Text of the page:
HTM students nurturing a mindset that is open to challenges: People will always travel!

 

Thoughts and reflections by prof. Besim Agušaj, HTM program


We are witnessing a serious social and economic situation. Health of our loved ones, family and friends is the most important priority at this point. Yet, too often the whole crisis is presented as if this is the end of the world, that we are reaching a point of breaking etc.


However, we forget, that as a society we poses huge agility, flexibility and resilience. We showed this throughout history. In that light, I asked students from  my International Destination Management class to reflect on what can we learn from this crisis (business-wise and in the context of managing a destination).


We wanted to explore whether there can be something positive coming out of this situation. Our key question was: how should Dubrovnik (as a destination) improve its competitiveness/attractiveness as a global tourist destination; during and after the ongoing crisis? I introduced this topic simply because we as a school firmly believe that all businesses, hotels, restaurants, DMCs, DMOs (at every level) must start thinking beyond the crisis – specifically - how to bring our destination back to normalcy, and improve.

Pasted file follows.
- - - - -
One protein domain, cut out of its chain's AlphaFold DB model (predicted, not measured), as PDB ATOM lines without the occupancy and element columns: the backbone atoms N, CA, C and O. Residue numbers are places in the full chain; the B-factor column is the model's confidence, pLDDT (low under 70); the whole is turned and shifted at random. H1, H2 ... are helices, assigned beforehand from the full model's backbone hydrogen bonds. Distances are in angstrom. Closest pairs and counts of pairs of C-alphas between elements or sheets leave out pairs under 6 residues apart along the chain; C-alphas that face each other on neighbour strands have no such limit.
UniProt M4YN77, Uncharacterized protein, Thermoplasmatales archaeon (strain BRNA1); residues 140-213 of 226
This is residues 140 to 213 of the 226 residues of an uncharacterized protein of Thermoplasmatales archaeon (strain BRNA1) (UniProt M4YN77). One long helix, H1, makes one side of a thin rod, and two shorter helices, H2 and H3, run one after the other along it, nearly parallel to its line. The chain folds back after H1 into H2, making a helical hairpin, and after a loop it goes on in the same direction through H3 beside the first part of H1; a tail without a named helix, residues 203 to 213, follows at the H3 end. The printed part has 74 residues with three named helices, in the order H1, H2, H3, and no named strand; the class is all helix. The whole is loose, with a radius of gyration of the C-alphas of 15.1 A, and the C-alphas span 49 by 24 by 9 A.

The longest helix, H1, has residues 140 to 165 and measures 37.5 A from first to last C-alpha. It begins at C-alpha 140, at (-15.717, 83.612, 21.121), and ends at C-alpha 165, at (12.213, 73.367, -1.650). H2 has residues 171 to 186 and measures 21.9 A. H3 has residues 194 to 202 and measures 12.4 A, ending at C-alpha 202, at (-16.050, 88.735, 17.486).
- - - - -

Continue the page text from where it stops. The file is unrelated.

There were some interesting thoughts that students shared, and the message is: we know that people will always travel, this will never stop!  Just look at historic data and we will see that we are capable of bouncing back from major setbacks. Some destinations went through havoc – and survived much, much worse crisis than what we currently experience. Students were asked to watch a short documentary on the 2004 tsunami disaster (Banda Aceh, Indonesia) where 120.000 people died and all infrastructure, homes, businesses were destroyed – physically gone. Banda Aceh managed to come back, and not only come back, but they learned their lesson and improved their destination with new urban planning and new service standards.


Students expressed their ideas how this crisis may, in fact, be an opportunity to rethink all our current tourism strategies (from national to city level), improve products, develop/build more robust businesses that may withstand future setbacks (economic crisis are, after all, cyclical in nature).


This too shall pass; it will undoubtedly change our reality (it already has!), but we need to lead this change, not (only ) manage it! Our homes, businesses and infrastructure are solid and ready to restart.

 





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